3. Create an image containing the text you want to use if a font that is not popularly available.
    If you want your text to look in a specific way and make sure that the formatting and fonts are unchanged between different email clients, consider preparing an image containing that piece of text. However, avoid using an image as the entire signature.
  4. CodeTwo email signature management software allows for use of right to left script.
    If you are preparing a signature in a language using such script, make sure to add the dir="rtl" attribute to all text containers (e.g. <p> tags). Learn more
  5. Keep the text short and concise.
    When adding a disclaimer to your email, make sure it's not overly long and provides only the required information. Other than that, an email signature that is too long can be overwhelming, unclear and even annoying, especially if it is attached to a shorter message.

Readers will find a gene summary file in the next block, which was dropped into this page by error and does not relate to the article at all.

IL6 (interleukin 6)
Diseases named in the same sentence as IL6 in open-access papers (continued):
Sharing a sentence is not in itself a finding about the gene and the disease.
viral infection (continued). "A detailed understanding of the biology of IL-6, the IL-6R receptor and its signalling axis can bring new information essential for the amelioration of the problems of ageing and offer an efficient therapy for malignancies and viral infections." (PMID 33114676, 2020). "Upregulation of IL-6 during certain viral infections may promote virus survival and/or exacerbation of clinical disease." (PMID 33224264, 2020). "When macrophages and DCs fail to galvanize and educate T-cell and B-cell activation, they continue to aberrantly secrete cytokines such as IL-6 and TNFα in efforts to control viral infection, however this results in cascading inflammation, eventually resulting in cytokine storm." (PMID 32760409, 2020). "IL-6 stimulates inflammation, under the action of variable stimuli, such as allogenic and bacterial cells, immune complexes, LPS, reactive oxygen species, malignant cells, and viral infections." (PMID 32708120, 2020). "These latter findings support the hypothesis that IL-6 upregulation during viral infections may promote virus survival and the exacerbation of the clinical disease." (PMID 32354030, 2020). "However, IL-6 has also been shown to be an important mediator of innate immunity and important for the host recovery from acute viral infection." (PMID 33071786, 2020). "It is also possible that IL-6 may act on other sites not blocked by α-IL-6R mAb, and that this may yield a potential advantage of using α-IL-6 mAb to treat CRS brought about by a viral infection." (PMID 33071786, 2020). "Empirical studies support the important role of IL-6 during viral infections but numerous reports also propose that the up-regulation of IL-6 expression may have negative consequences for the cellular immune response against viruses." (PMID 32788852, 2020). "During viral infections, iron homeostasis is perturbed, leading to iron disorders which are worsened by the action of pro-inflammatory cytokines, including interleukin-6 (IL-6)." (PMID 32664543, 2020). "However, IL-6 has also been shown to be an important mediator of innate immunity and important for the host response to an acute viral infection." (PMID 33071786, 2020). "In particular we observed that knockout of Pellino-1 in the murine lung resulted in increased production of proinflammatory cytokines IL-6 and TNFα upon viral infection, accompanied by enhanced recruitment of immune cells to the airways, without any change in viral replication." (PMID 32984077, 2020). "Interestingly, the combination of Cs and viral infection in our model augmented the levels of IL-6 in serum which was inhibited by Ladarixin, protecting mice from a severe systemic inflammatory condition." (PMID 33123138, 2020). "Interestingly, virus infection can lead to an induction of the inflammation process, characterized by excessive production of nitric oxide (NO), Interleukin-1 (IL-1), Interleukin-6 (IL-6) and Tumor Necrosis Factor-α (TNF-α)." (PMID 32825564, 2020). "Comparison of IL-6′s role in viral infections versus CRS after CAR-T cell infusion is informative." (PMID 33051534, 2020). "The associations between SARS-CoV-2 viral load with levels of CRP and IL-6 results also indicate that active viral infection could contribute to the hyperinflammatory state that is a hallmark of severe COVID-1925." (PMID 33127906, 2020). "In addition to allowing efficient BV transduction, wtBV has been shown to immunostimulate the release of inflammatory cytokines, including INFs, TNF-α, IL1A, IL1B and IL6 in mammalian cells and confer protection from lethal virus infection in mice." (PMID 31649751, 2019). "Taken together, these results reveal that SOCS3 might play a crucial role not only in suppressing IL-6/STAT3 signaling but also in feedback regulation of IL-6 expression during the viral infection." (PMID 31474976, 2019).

Cloud (server-side) signatures

  1. Disable email signatures set in your mail client.
    The most important reason to do this is that you do not want to have more than one signature added to your emails. Additionally, the HTML source code defined in your email client may cause problems by interfering with the server-side signature added by CodeTwo software. This point is also important when it comes to mobile email clients.

Outlook (client-side) signatures

  1. Create signatures that do not require any action by the sender.
    All relevant information in a signature template should be provided using placeholders and Active Directory data. A sender should not be forced to do anything more than select an email signature when composing a message, e.g. add additional elements to the signature, edit its text, etc.
  2. Use a clear naming convention for different signatures.
    If a user is to select signatures based on a recipient, seasonal marketing campaign, etc., name the provided signatures accordingly.
  3. Not all cloud (server-side) placeholders are supported in Outlook (client-side) signatures.
    When copying signature templates in CodeTwo Email Signatures 365, make sure to remove the unsupported placeholders. Read this article to learn more.

When in doubt

  1. Make sure to read the user’s manual of the product you use:
  1. Check out our extensive Knowledge Base.
  2. Contact our Customer Support, available 24/5.
Was this information useful?